CODEPINK has been proposing solutions since the day we started. We risked our lives meeting with UN weapons inspectors in Iraq right before the U.S. invaded to see if war could be avoided. We have repeatedly traveled to Afghanistan to push for reconciliation. For the past eight years we have been posing solutions about how to deal with terrorism, how to extricate ourselves from the wars in Iraq and Afghanistan, how to make us safer at home. Whether under Bush or Obama, our voices of sanity have been drowned out by a war machine that makes billions selling weapons and hiring mercenaries.

Meanwhile, we've witnessed the agony of mothers who have lost their sons in these senseless wars, the unspeakable suffering of our friends in Iraq and Afghanistan, and the lavish spending on war while our schools and hospitals are gutted.

It was because of this insanity that we began to interrupt the war criminals during their public appearances, shouting -- yes, shouting -- for an end to the madness. It was because of this insanity that we put fake blood on our hands to represent the hundreds of thousands of innocents who died as result of their lies. In our post-9/11 24/7 news cycle, we learned that the more audacious and outrageous the action, the more likely we were to get our anti-war message into the national conversation.

For this the Daily Show calls us crazy!

Don't get me wrong. CODEPINK women love to laugh and we try not to take ourselves too seriously. But we do feel that it's the sane people who protest crazy wars, who cry out against the dangers of global warming, who rail against big money in politics, who implore our politicians to spend our resources rebuilding America, not bombing people overseas.

So let's celebrate the people who walk the talk. Slacktivism did not end slavery, activism did. Slacktivism did not get women our rights. Activism did. Slacktivism won't end war or global warming. But activism just might. 
Jon Stewart says he wants to restore sanity to Washington; so do we. We'll see you out on the mall, Jon.
Medea Benjamin is cofounder of CODEPINK and Global Exchange. CODEPINK will be organizing a Mad Hatter Tea Party at the Rally to Restore Sanity.

Friday, October 29, 2010

Portsmouth Naval Shipyard Protests

On October 23, the went down to Kittery to protest the development of a $4 million recruitment HQ attached to the shipyard in the first of what was to become a monthly vigil.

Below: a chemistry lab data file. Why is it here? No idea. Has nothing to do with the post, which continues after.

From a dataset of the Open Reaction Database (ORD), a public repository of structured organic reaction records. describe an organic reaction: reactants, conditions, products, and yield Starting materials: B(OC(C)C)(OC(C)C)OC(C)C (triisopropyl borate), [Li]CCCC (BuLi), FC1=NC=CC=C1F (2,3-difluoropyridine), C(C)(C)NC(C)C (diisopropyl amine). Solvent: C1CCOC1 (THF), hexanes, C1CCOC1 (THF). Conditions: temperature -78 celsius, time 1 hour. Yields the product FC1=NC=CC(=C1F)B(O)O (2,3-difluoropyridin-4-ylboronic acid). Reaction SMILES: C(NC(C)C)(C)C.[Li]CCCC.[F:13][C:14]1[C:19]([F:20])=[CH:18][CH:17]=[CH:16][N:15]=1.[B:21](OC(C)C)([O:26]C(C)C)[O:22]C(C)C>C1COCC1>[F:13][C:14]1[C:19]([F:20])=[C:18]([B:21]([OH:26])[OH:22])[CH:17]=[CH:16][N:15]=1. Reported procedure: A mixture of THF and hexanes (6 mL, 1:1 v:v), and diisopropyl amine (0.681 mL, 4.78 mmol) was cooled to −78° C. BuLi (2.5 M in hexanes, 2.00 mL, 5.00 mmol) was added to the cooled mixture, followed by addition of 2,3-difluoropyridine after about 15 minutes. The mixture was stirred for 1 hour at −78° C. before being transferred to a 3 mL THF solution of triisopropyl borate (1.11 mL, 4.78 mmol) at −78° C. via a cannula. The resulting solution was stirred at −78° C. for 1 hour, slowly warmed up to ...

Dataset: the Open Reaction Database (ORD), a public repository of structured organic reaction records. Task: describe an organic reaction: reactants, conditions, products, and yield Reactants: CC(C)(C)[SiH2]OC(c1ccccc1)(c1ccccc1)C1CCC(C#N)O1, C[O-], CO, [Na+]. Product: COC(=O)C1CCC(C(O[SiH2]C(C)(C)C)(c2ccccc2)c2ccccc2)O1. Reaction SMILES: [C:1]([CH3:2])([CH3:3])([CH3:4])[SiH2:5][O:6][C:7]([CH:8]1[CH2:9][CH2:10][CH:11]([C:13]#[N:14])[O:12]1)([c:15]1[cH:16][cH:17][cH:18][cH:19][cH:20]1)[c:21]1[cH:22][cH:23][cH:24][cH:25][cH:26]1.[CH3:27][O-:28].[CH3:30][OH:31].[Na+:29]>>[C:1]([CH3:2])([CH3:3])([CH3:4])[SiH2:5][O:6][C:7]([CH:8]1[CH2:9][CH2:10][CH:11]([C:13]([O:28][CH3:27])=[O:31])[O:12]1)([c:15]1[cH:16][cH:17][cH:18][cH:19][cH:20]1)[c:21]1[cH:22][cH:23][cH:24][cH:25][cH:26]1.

Here are some photos from the Oct. 23 protest, courtesy of our wonderful V.P. Miss Nicole:

Alex gives peace a thumbs up :)
Classic anti-war slogans from last-minute protester Tyler!
Loving Taylor's sign - RAISE THINKERS, NOT FIGHTERS!!
And yes, Sebastian. War is displeasing.
 Me, talkin' to Bruce Gagnon.
 PEACE!! Lovin' Paul's sign (to the left of me) which spells out the
US '10-'11 budget :(
Our beautiful Vice President Nicole
 Organizer Will Hopkins of NH Peace Action - 
There were signs in Kittery saying "Save The Bridge"
so he was hoping to strike a chord with the locals with his sign.
Seriously, though. $4 million for a recruiting HQ
but our bridges are coming down? Crazy. . .
 Healthcare not Warfare - I like it!
Taylor and Sebastian with the amazing
Lisa Savage of CODE PINK Maine
Me and Lisa chattin' as us girls love to do
 Jacqui Deveneau of Peace Action Maine
Happy protesters after almost 2 hours of solid protesting!!!

Sunday, October 17, 2010

Pledges For Peace

This month we're going to be sitting at a table in the UMF student center Mondays and Thursdays collecting donations and pledges in support of our treasurer Alex Valente, who plans to walk the entire 126.8 miles from Farmington to Portland via Skowhegan, Waterville, Bangor, Belfast, Bath, Rockland and Freeport.

If interested in sending a donation or pledge (either per mile or for the total distance) please email, subject line "pledges for peace"

Any advance donations will go toward gas money for us to get to Kittery, Maine at the end of this month for a protest of the soon-to-be $4million recruitment office opening in Kittery. Peace Action Maine and New Hampshire Peace Action are working together on this and we're hoping to join them to show our lack of support for more tax dollars being fed into the war machine.

Again, if interested in donating, send an email to, subject line "pledges for peace"
Kelsey, VP Nicole and Sec. Paul in the Student Center :) PEACE

This weekend the celebrated
"FFFF" - Family & Friends Fall Fest - at UMF.
Check out these photos from the day, courtesy of VP Nicole: officers Paul, Jade, Alex and Nicole with the beautiful finished canvas